[MCOH-EH] private sector practices

Hodgson, Michael - OSHA Hodgson.Michael at dol.gov
Fri Aug 14 13:12:31 PDT 2020


But how do they interact with private physician groups?  If there's a group of ED physicians, do the hospitals include them in their infection control plan?  Train / issue N95s?  Or are they viewed as "independent contractors" for whom the hospital has no responsibility?  And down there, do such groups have safetymanagers  / designated respirator program managers who help the MDs stay safe?

From: Delclos, George <George.Delclos at uth.tmc.edu>
Sent: Friday, August 14, 2020 4:10 PM
To: MCOH-EH <mcoh-eh at mylist.net>
Cc: Hodgson, Michael - OSHA <Hodgson.Michael at dol.gov>
Subject: RE: private sector practices

Hi, Mike.

The large hospitals we work with here in the Texas Medical Center (Houston) all have in-house environmental health and safety personnel (if not a full-fledged department) that takes care of all of this. And many of these hospitals are part of health systems that are city or statewide, so they should have access the same type of services. I'm less sure about smaller regional or stand-alone hospitals.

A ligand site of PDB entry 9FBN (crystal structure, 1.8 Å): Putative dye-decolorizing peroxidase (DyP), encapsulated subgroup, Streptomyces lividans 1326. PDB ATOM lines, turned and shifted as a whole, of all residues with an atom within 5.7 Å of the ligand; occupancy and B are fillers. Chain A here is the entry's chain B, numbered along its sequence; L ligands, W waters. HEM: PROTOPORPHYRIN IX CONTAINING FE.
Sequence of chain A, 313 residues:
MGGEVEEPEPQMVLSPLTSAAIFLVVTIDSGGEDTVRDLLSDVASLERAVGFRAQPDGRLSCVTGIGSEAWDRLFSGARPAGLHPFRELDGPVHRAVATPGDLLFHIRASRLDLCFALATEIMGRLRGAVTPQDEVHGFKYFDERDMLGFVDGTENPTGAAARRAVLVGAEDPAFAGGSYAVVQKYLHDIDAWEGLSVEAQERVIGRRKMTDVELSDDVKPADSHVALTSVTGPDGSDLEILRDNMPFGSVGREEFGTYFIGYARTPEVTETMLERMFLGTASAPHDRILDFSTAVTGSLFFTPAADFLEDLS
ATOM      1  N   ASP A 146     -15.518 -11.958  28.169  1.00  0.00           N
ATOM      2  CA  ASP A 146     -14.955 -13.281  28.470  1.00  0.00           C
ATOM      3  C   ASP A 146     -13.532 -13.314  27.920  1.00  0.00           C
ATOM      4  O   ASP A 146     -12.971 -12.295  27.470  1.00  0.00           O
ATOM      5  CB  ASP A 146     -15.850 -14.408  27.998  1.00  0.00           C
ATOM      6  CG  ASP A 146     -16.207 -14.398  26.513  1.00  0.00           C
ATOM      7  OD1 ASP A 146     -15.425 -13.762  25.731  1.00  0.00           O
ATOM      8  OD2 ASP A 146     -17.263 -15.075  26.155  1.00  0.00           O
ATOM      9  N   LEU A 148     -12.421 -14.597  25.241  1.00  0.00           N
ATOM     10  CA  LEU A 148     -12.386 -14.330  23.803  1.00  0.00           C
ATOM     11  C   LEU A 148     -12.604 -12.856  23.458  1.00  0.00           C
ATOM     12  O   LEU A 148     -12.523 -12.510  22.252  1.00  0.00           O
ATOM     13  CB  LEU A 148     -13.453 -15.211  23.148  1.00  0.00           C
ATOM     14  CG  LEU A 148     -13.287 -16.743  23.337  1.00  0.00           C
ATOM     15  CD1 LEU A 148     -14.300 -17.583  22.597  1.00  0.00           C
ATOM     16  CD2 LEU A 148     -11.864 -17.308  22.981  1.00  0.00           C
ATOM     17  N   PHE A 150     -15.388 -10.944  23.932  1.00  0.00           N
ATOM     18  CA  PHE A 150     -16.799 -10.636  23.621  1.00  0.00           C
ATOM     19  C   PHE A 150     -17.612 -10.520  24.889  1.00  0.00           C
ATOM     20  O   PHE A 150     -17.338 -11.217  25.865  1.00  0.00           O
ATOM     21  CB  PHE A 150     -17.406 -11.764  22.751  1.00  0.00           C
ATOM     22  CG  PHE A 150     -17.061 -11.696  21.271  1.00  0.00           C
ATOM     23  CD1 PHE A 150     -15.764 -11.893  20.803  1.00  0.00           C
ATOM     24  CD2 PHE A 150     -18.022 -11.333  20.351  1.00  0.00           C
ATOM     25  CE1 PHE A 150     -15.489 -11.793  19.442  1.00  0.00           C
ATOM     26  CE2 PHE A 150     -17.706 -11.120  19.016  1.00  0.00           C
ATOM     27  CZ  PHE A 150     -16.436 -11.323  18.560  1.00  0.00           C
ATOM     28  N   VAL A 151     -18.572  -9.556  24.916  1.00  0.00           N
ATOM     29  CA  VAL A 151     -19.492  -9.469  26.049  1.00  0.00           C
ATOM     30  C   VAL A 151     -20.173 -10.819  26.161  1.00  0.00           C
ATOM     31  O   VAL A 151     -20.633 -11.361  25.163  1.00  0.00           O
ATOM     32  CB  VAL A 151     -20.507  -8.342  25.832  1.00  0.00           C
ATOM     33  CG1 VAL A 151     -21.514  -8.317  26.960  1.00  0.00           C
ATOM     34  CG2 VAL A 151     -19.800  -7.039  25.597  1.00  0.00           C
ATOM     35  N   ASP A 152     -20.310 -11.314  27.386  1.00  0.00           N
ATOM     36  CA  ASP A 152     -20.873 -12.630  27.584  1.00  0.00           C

From: MCOH-EH <mcoh-eh-bounces at mylist.net<mailto:mcoh-eh-bounces at mylist.net>> On Behalf Of Hodgson, Michael - OSHA via MCOH-EH
Sent: Friday, August 14, 2020 1:58 PM
To: MCOH-EH <mcoh-eh at mylist.net<mailto:mcoh-eh at mylist.net>>
Cc: Hodgson, Michael - OSHA <Hodgson.Michael at dol.gov<mailto:Hodgson.Michael at dol.gov>>
Subject: [MCOH-EH] private sector practices

Hi, all
We've run into an interesting set of circumstances that differs from my experience in academic medical centers and the VA, where there was a very structured approach to this.  And it may be that private sector healthcare, with specialty physician groups and  hospitals, with  their mix of contractual relationships ("Russian nesting dolls" comes to mind, is just very very different.  There have been some problems with physician groups that have agreements / contracts with hospitals where there doesn't appear to be a structured approach to hazard identification and risk management, i.e., no one trains them, does fit-testing, or provides them with N95s when appropriate.  Do your hospitals do something like that?  Do your medical staff by laws address this?  The hospital infection control program?

Just curiosity whether this is a common problem out there, what you've tried,  and whether you've found solutions...

Michael Hodgson
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